This one hurts again, as it’s my best friends favourite book of all time and I completely disliked it. Before the Coffee Gets Cold is a widely beloved an well-known piece of Japanese magical realism centring a coffee shop that offers its customers a unique experience: the chance to travel back in time. Through 4 short-stories, we follow 4 visitors make a trip through time to revisit key moments in their lives they wish they’d approached differently. I had multiple dislikes for this book: the writing is clunky, the characters are flat and underdeveloped (especially the women!) and the whole thing dripped with sentimentality that quickly exceeded my admittedly low tolerance for that. I have a deep dislike for books that feel written with the sole intent to pluck your heartstrings and make you cry, and Before the Coffee Gets Cold is absolutely guilty of that. More importantly however, I cannot get behind many of the messages this book puts out. For starters, the author has very traditionalist views on relationships and gender roles that I don’t agree with. We have women realising their way to happiness is to give up their careers to support their husbands in various ways, and a view on motherhood in the final story that I find extremely problematic. You can find my full review here. Safe to say, despite its wide and international acclaim, I won’t be recommending it Before the Coffee Gets Cold to anyone. To my best friend: I’m so happy that you found something beautiful and meaningful here, but I think we’ll have to agree to disagree on this one.

Our Missing Hearts was a book defined by everything it was not; memorable, impactful and insightful. Celeste Ng’s previous contemporary works hit all those beats for me, and I was excited to see it translated to the dystopian genre. The story centres a young boy’s quest to find his poet-mother who became a political fugitive after her work accidentally sparked an anti-government movement. Our Missing Hearts’s biggest offense was being incredibly mediocre. Offensively mediocre. Despite it’s serious and current themes it plays it safe every step of the way. There’s no life, no risk and nothing new to these pages, within a genre that’s already at risk of becoming oversaturated and stale. The whole book felt superficial, commercial and too easy for it. I have many thoughts about this novel and have written a long Good-Bad-Ugly style review in which I discuss all of them in more depth. I invite you to read it here to get a better feel for my thoughts.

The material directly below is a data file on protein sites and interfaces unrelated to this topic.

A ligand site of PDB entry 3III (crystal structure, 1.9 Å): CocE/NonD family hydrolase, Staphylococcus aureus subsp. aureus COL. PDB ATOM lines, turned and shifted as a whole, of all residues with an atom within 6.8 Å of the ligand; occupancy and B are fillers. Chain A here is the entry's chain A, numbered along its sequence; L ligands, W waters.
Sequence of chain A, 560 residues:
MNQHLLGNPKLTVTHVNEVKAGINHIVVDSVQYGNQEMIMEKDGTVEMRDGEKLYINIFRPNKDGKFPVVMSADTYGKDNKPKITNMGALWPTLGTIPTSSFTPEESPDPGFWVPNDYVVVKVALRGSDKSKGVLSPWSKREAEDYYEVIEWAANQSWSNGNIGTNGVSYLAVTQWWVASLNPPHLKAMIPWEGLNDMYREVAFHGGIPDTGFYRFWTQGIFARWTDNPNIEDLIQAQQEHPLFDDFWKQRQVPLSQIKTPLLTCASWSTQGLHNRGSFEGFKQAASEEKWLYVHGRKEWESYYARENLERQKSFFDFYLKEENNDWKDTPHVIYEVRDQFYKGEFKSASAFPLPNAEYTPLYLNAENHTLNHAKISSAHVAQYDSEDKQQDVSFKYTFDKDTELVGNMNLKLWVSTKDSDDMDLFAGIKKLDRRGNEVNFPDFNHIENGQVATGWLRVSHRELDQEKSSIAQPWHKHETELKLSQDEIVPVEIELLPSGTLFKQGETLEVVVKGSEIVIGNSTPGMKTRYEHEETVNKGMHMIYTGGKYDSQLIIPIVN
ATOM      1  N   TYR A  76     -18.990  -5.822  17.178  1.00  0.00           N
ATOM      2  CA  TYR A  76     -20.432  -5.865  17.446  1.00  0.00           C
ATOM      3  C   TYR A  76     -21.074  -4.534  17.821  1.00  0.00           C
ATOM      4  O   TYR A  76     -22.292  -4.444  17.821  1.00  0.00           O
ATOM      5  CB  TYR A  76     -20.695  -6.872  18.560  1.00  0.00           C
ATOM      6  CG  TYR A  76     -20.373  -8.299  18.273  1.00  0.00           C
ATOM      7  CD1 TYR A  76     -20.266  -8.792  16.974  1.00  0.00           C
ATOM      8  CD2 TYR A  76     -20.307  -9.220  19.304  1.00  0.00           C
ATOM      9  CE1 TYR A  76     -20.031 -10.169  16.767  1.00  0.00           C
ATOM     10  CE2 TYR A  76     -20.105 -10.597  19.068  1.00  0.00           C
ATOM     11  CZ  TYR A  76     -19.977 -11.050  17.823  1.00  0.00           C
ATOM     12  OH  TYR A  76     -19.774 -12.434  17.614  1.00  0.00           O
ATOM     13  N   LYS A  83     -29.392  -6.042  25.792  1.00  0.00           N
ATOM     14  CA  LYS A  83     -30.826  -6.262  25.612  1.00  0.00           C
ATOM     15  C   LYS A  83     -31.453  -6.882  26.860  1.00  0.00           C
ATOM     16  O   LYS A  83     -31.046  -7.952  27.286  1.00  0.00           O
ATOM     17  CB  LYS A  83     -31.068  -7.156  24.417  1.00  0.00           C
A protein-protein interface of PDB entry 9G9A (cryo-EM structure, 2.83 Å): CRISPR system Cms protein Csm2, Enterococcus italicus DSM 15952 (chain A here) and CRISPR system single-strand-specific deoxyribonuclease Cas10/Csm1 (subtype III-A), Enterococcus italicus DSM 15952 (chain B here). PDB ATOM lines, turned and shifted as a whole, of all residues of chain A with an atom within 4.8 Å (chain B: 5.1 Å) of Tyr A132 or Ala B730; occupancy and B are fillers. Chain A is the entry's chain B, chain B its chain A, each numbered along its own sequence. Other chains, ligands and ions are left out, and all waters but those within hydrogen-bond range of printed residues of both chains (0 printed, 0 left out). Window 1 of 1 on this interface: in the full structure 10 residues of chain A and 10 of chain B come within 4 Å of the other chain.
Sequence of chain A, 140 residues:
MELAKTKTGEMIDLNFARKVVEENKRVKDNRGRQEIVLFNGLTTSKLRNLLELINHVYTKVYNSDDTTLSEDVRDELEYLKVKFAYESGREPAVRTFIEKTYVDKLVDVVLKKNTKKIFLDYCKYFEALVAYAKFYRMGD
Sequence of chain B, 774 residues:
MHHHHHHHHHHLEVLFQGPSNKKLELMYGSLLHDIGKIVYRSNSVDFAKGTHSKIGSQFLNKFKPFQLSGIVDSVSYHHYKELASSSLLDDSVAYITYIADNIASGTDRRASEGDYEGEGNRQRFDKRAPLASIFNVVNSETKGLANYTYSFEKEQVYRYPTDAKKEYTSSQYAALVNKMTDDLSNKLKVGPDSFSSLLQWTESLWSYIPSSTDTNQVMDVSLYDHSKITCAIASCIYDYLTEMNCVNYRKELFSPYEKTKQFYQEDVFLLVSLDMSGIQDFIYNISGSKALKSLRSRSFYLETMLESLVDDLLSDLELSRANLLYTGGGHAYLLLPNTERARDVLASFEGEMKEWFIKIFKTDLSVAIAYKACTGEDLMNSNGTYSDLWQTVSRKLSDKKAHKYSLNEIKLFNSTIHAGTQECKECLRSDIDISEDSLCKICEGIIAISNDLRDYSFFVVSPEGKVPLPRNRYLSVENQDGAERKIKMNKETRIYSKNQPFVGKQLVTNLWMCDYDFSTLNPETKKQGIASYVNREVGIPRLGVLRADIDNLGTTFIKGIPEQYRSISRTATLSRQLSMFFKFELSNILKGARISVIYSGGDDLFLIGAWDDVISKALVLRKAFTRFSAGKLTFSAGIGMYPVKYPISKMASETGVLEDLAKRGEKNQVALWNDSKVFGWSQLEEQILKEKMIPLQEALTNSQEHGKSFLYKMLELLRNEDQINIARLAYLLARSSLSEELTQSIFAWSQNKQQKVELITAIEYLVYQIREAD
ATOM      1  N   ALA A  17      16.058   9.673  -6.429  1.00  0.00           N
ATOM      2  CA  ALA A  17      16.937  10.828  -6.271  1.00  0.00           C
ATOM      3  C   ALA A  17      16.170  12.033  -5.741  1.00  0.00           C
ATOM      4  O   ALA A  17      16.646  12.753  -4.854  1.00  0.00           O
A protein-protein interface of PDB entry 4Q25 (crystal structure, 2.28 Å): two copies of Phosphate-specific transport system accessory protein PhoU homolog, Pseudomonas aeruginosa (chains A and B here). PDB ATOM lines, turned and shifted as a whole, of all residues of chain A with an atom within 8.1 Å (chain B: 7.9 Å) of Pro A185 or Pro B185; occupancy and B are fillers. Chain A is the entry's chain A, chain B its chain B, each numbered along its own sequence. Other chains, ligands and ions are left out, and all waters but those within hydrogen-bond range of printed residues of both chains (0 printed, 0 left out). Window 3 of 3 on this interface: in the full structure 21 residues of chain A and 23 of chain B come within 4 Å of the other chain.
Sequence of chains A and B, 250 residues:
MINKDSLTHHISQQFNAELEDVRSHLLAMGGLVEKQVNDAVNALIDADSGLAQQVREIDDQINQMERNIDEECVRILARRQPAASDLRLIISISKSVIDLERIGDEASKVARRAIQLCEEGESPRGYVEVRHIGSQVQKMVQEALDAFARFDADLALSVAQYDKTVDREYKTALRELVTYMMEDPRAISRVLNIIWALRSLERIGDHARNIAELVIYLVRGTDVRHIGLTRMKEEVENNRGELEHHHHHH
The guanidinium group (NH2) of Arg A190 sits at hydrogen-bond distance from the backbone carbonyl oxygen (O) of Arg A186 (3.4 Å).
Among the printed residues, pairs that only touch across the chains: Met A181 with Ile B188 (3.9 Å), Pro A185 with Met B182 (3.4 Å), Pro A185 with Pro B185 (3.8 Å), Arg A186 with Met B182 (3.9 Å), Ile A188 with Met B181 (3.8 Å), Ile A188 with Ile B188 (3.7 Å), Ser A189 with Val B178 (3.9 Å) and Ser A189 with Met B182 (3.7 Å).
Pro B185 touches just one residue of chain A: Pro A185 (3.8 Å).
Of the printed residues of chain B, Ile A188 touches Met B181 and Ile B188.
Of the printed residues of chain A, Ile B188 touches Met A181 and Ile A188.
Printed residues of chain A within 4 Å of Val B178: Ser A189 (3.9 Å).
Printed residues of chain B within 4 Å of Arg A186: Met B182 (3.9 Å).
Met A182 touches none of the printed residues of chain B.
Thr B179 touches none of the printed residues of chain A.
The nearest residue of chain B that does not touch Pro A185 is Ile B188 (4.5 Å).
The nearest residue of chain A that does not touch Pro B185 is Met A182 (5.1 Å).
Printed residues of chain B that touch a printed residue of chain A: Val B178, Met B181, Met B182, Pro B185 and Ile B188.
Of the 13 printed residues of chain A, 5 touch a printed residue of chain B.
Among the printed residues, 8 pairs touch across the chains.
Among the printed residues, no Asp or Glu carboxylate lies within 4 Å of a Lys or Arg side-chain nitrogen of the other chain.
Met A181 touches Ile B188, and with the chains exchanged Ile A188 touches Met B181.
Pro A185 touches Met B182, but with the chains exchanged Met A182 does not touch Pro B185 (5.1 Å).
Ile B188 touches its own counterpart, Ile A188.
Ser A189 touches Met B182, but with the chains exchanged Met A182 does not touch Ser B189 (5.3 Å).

My most disappointing book of 2022 goes to another author I had high expectations for. Unlike Glendy Vanderah and Celeste Ng however, Peng Shepherd didn’t just deliver mediocre, she delivered bad. The Cartographers is part fantasy treasure-hunt, part mystery-thriller built off the concept of papertowns; fictional places added to maps by their makers as a kind of “trade-mark” and to catch copyright-fraud. Our protagonist Nell Young has been passionate about map-making ever since she caught the bug from her father, who’s a legend in the field. When she receives the news that her father has been found dead in his office seemingly worthless map hidden in his desk, Nell can’t resist investigating. What follows is a track through towns that don’t exist and a history of academic intrigue and family drama. The premise is fantastic, but unfortunately, the book falls apart quickly from there on. My biggest gripe was with the flat-as-a-doormat-characters who, despite being described as smart and rational scholars, were seemingly hellbent on making the dumbest decision in any given situation. On top of that the plot was a termite’s fever dream of holes. Every time the author explains a twists to us (which she does often!) it only hammered home the fact that the logic just wasn’t there. I gave this book 2 stars, mostly because I do think there’s an audience out there for it. If you enjoyed The Da Vinci Code and are looking for a mystery with slight supernatural elements to switch your brain off to, this might be it. For me however, the gap between expectation/potential and reality, lands this firmly as my most disappointing read of the year. Full review can be found here.

Finally, as a short “dishonourable mention”, I need to mention The Luminaries by Susan Dennard. I cannot put it on this list as a full entry, as it’s technically not released yet, but the ARC I read recently left such a bad taste in my mouth that I kept thinking about it when writing this list. My full review can be found here. Perhaps this book makes a re-appearance in full on my Worst of 2023 list…

If after this list you're in for something more positive, be sure to check back in tomorrow for my favourites of the year. Until than, happy rest of your holidays, and happy reading.